President Thabo Mbeki has over-burdened Transport minister, Jeff Radebe, with the responsibilities of Health Minister Manto Tshabalala-Msimang's portoflio, but the South African media has been so obsessed with
her liver transplant and the so-called mystery that
surrounds it that it has completely ignored this more serious matter, writes Akhona Cira on the journAIDS blog.
Minister of Health Manto Tshabalala-Msimang is facing an extended recovery period that will render her unable to return to work for a full six months, her doctors have said. This is a best-case scenario, if the minister doesnÃƒÂ¢Ã¢â€šÂ¬Ã¢â€žÂ¢t suffer any relapses or develop other illness (as she reportedly developed hepatitis while in hospital for something else).
The Citizen newspaper quoted Tshabalala-MsimangÃƒÂ¢Ã¢â€šÂ¬Ã¢â€žÂ¢s doctor, Professor Jeff Wing of the Johannesburg Hospital, as saying this week that the minister would remain in a high-care facility for 10 days before being admitted to a general ward for four weeks.
ÃƒÂ¢Ã¢â€šÂ¬Ã…â€œIt will take between five to six months for her to return to work,ÃƒÂ¢Ã¢â€šÂ¬Ã‚Â Wing said, adding that Tshabalala-Msimang would also be on life-long medication.
In the meantime, President Thabo Mbeki has appointed Transport Minister Jeff Radebe to stand in for Tshabalala-Msimang as Acting Minister of Health. At the same time, he will need to support his own flagging ministry. Why?
Why is Mbeki burdening the transport minister, who has the humongous task of making sure that people are not traveling in death-trap taxis and fighting what promises to be a lengthy battle over the taxi recapitalisation project, never mind ensuring we have an efficient transport system in place for the 2010 World Cup, and that the Gautrain is actually built without going too many billions over-budget, among other things?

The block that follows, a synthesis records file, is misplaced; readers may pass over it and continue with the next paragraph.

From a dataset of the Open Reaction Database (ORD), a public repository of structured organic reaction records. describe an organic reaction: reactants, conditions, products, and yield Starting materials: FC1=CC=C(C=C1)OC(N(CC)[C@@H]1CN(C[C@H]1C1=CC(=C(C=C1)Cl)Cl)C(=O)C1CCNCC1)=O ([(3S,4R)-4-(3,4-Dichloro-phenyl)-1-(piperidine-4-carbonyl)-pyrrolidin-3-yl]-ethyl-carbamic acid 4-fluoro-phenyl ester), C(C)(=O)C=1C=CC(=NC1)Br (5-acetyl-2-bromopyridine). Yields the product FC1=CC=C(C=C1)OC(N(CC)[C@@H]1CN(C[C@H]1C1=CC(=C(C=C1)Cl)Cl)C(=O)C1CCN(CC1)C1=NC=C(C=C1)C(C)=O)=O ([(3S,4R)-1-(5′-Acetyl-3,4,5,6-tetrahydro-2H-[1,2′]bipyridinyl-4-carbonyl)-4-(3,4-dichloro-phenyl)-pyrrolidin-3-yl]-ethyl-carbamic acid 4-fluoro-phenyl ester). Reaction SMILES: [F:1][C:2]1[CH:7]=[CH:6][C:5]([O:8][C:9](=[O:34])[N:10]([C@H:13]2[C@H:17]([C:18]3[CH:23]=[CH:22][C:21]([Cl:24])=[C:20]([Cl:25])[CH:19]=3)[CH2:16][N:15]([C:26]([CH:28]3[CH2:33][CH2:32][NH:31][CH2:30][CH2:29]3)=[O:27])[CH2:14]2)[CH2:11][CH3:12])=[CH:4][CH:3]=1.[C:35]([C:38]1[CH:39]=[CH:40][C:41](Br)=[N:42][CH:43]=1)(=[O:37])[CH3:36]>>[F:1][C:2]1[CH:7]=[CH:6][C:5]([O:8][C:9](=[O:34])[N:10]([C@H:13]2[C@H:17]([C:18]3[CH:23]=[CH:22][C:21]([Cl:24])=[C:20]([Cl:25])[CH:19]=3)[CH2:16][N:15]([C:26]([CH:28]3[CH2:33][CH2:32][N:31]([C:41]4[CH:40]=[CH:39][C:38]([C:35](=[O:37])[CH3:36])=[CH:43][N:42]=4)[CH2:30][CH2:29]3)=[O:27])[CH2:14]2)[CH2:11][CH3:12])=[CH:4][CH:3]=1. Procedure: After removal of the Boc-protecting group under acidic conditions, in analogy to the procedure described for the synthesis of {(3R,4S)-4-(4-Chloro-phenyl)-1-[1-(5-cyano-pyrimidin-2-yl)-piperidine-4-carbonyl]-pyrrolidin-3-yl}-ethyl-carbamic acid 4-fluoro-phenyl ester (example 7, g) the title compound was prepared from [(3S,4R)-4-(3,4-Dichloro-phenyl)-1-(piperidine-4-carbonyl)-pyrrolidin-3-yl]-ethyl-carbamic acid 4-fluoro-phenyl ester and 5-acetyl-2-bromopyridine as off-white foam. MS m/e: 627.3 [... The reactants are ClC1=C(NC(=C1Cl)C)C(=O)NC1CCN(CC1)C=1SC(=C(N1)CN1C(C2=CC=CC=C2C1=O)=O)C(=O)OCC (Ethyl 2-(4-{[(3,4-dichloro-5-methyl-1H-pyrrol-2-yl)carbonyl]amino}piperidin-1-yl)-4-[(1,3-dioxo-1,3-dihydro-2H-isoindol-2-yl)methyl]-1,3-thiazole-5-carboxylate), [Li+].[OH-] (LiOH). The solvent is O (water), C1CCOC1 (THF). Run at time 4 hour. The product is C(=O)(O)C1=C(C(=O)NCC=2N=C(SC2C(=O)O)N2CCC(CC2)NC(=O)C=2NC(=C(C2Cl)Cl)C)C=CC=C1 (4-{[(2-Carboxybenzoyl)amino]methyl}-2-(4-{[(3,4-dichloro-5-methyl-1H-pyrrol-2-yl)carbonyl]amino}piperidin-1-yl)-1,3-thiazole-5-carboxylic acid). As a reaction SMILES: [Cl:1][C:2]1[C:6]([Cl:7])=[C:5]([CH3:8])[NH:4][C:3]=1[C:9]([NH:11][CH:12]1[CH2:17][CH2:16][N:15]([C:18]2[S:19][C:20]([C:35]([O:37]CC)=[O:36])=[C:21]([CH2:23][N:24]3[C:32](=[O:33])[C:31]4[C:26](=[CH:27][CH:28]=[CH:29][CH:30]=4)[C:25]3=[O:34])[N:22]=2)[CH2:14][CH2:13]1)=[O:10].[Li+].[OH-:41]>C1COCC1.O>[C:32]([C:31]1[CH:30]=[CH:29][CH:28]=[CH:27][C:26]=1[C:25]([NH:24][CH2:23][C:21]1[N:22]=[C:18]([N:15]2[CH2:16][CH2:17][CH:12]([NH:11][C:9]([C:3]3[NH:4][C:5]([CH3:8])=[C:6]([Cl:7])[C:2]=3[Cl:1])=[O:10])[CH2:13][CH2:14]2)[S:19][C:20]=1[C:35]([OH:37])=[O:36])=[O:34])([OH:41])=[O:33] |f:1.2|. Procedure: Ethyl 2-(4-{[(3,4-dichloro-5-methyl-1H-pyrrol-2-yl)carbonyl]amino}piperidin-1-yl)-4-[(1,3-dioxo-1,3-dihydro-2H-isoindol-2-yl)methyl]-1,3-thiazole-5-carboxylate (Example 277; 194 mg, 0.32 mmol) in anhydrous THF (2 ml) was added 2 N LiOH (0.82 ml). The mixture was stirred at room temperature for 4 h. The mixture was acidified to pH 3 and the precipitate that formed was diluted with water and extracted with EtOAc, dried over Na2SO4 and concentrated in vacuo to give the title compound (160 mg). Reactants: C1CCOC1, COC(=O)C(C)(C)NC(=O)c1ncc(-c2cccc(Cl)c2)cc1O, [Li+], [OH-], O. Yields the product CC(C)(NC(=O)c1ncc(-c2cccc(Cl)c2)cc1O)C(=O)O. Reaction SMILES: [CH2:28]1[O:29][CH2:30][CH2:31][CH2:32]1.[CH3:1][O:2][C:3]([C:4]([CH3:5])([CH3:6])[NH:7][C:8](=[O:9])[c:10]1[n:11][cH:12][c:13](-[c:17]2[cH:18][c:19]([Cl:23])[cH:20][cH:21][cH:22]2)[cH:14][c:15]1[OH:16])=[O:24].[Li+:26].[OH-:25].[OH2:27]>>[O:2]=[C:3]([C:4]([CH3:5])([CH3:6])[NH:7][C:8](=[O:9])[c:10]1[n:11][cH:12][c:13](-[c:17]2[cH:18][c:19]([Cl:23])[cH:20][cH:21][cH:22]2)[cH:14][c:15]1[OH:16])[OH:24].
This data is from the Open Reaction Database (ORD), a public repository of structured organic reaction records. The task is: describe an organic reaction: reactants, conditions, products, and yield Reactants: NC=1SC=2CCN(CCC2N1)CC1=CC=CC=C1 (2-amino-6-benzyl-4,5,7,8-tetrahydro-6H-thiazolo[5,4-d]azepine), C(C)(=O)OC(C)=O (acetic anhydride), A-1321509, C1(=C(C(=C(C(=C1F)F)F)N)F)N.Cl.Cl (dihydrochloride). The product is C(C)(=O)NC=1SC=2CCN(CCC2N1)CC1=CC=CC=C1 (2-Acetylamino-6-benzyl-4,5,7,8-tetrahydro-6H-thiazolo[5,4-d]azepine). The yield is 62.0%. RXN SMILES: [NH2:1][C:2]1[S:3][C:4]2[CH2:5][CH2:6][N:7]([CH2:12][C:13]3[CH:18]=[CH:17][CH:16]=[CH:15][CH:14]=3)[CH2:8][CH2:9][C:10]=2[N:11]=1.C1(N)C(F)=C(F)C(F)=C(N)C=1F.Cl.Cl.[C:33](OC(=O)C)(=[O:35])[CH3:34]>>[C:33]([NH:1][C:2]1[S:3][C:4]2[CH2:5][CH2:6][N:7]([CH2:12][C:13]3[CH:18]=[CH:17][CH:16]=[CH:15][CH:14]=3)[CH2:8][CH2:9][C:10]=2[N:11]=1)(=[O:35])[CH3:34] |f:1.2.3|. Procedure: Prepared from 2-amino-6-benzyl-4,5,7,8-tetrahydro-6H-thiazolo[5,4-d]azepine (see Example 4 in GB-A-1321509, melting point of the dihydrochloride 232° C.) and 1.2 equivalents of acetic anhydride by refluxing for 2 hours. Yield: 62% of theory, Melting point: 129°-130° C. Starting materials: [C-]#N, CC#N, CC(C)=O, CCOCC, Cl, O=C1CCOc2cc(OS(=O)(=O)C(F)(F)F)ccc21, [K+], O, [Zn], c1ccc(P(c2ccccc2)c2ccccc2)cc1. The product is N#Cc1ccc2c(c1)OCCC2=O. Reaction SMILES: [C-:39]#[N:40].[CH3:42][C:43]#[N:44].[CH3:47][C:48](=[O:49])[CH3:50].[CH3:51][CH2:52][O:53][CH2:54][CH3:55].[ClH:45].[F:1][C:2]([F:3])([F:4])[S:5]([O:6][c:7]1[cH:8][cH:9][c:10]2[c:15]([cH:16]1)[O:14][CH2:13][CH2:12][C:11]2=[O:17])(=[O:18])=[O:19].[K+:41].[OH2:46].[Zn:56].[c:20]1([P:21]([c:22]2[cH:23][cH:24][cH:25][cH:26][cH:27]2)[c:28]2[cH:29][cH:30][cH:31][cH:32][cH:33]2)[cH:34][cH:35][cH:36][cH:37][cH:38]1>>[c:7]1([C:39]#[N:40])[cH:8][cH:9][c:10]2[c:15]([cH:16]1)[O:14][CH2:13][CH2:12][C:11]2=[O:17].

However, the media, obsessed with Tshabalala-MsimangÃƒÂ¢Ã¢â€šÂ¬Ã¢â€žÂ¢s liver transplant and the so-called mystery that surrounds it, seem to have completely ignored this very question. Mbeki has not given any indication that he has plans to relieve Tshabalala-Msimang of her duties although surely retirement would be better for her health.
When the media reported that Tshabalala-MsimangÃƒÂ¢Ã¢â€šÂ¬Ã¢â€žÂ¢s husband had requested (he later denied making such a request) her release I thought, now here is a man with a good head on his shoulders. Tshabalala-Msimang can no longer help the sick in this country. Sadly, she has herself to think of and she must let others be concerned with the countryÃƒÂ¢Ã¢â€šÂ¬Ã¢â€žÂ¢s health matters.
Deputy Minister Nozizwe Madlala-Routledge, a politician who has gained herself popularity in a ministry that previously has been shrouded in controversy and had lost the respect of civil society, seems the ideal candidate to act in Tshabalala-MsimangÃƒÂ¢Ã¢â€šÂ¬Ã¢â€žÂ¢s absence, and perhaps even succeed the ill minister.
The media has not really called Mbeki to task about his blatant sidelining of a more-than capable politician who dared challenge him to take an HIV test in public. The media, as the guardians of public interest, seem to have conveniently forgotten that as far as the health ministry is concerned, MbekiÃƒÂ¢Ã¢â€šÂ¬Ã¢â€žÂ¢s judgment seems to suffer disproportionately.
He has sat on the fence on the matter of HIV and AIDS, occasionally issuing platitudes like, ÃƒÂ¢Ã¢â€šÂ¬Ã…â€œthe government will strengthen its fightÃƒÂ¢Ã¢â€šÂ¬Ã‚Â. He has often been accused of being a denialist ÃƒÂ¢Ã¢â€šÂ¬Ã¢â‚¬Å“ in the past he has even questioned whether there is a link between HIV and AIDS, and on another occasion, denied that he knew anyone with HIV.
In any war, and the world is at war with HIV/AIDS, we do not have the luxury not to act. If a general falls, another must take her or his place to command the troops. We need leadership in the health ministry, not a short-term, half-baked solution. ÃƒÂ¢Ã¢â€šÂ¬Ã¢â‚¬Å“ Akhona Cira